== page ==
During the regular season, Bobby Tolan had hit .283 with 88 runs scored and 42 stolen bases as the Reds center fielder. Two years earlier he had hit .316 with 57 stolen bases and 112 runs scored as an integral part of the Big Red Machine when the Reds won the pennant. In 1973, he would hit just .208 and be dealt to the San Diego Padres as the Reds prepared to make room for Ken Griffey. But in the 1972 World Series, Tolan would drive in six runs for the Reds, two more than three future Hall of Famers combined: Bench, Morgan and Perez.
That said, eventually it would be a defensive play that Tolan would be remembered for in the 1972 World Series and not his offense.
Because of Tolan, the Reds were still alive though and Rose put them ahead in the ninth with a run-scoring single.
The Reds still had to get past Tenace and reliever Ross Grimsley walked him to start the bottom of the ninth. Blue Moon Odom went in to pinch-run for him and Ted Kubiak popped out trying to sacrifice. Jack Billingham replaced Grimsley on the mound, but Dave Duncan, sent up as a pinch-hitter, singled to left and Odom raced to third, giving the Athletics runners at the corners with one out.
"It was the previous night all over again," Williams said. "My charmed lineup card was working again. We were going to win the title without needing to return to Cincinnati."
Then Bert Campaneris followed with a high pop up into the deep Coliseum foul territory behind first base and down the right field line. Morgan went over to make the catch and Odom broke for home.
Wrote Bergman, "Odom daringly took off for the plate on the assumption that the second baseman might slip on the field which the tarp hadn't covered. Morgan's right foot did skid and his throw didn't have much on it. But Bench made a great play, swiping at the ball with his mitt hand and swinging it into Odom while blocking the plate at the same time."
Odom was out, an excellent defensive play to end another great game in a classic World Series.
As Anderson said, "There were more good plays in that Series than you'll ever see in a whole season."
The Reds had hung on to win another great game and the Series was on its way back to Cincinnati.
Game 6 - October 21
|October 21, 1972 at Riverfront Stadium in Cincinnati, OH (Attendance: 52,737)||Boxscore|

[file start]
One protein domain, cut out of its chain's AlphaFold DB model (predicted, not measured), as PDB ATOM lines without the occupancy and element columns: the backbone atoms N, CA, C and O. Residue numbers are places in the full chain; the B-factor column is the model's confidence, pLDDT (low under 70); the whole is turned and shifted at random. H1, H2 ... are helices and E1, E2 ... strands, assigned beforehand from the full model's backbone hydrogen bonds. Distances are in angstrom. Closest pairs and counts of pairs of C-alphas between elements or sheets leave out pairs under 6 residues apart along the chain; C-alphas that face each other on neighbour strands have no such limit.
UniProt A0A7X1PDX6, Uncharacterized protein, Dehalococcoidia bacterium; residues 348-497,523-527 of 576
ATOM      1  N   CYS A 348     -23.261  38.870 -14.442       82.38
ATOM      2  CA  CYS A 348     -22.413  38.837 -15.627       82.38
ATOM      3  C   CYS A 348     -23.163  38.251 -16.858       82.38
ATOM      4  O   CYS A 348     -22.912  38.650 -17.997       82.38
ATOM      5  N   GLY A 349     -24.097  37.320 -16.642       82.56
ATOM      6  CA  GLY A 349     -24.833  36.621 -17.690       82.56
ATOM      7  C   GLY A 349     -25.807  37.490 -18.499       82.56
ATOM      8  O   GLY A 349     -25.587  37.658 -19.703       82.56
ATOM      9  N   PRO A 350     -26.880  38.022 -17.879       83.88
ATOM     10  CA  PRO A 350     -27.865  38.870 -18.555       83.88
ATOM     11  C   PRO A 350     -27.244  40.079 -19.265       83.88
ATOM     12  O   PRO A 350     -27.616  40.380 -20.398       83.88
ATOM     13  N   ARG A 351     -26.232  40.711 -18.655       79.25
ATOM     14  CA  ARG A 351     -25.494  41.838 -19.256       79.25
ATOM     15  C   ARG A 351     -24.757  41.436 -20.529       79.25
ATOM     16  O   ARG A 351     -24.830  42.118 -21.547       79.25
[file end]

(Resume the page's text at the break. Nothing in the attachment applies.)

Meanwhile Dick Williams was left to ponder his worn-out pitching staff.
He knew he had to save four of his five best pitchers for Game 7. Hunter, Holtzman, Odom and the overworked Fingers would be unavailable for Game 6.
All Williams could hope for was a terrific performance from his Game 6 starting pitcher. One year earlier, that would have been almost a given.
Vida Rochelle Blue Jr. was the best pitcher in baseball in 1971. In fact, he was the story of baseball that year, a national phenomenon who appeared on the cover of Time magazine, was a guest on the Dick Cavett Show and traded soul handshakes with President Richard Nixon in the Oval Office. Every media outlet was doing Vida Blue.
He had thrown a no-hitter in 1970 but that was just one of ten starts Blue made in the major leagues in 1969-1970. Then Williams took over as manager, put Blue in the rotation and watched the 21-year-old from Louisiana take off. He lost his first starton opening day but then won ten in a row, five of them by shutouts. He was a 17-game winner by the time he started the All-Star Game for the American League and a 20-game winner by August 7.
Finley rewarded him for his sensational season by giving him a Cadillac and Blue finished 24-8 with a 1.82 ERA and 301 strikeouts, bursting into one of baseball's biggest attractions as the Athletics streaked to a division title.
"It's easy man," Blue said. "I just take the ball and throw. Hard! It's a God-given talent. No one can teach it to you. They either hit it or they don't. They haven't been hitting it, that's all. No sweat."
Everybody was talking about the A's great pitcher but the pressure and intense national spotight was also getting to him.
"It's a weird scene," Blue said. "You win a few ballgames and all of a sudden you're surrounded by reporters and TV men with cameras asking you about Vietnam and race relations."
After it was over, Blue wanted a raise. A big one and he hired agent Bob Gerst to get it.
Finley offered $45,000. Gerst demanded $115,000. Blue, who had made $14,750 in 1971, wanted $75,000 and was a holdout all the way through spring training. At one point he announced he was retiring from baseball to become a vice-president for a company that made toilets.
The season started without him. The Athletics acquired former 30-game winner Denny McLain in the hopes of filling that spot but he proved to be a gigantic flop.
Commissioner Bowie Kuhn, already reeling from the first ever players' strike and disturbed by the absence of baseball's biggest drawing card, interjected himself in the negotiations and, eight games into the season, an agreement was reached at $63,000.
Kuhn himself announced the settlement on May 2. Neither Blue nor Finley were particularly happy with the terms. Blue was given three weeks to get ready but was not the same pitcher he had been in 1971.
"Charlie Finley has soured my stomach for baseball," Blue said.
While Holtzman, Hunter and Odom, a 15-game winner, carried the rotation, Blue went 6-10 with a 2.80 ERA and was not in the rotation of the ALCS or the start of the World Series.
Blue would still go on and have a long and productive career. He would enjoy two more 20-win seasons, be named to five more All-Star teams and still win 209 games in his career. But he would never be the same national phenomenon that he was in 1971 and teammates would long remember that the contract dispute with Finley took away much of Blue's joy for the game.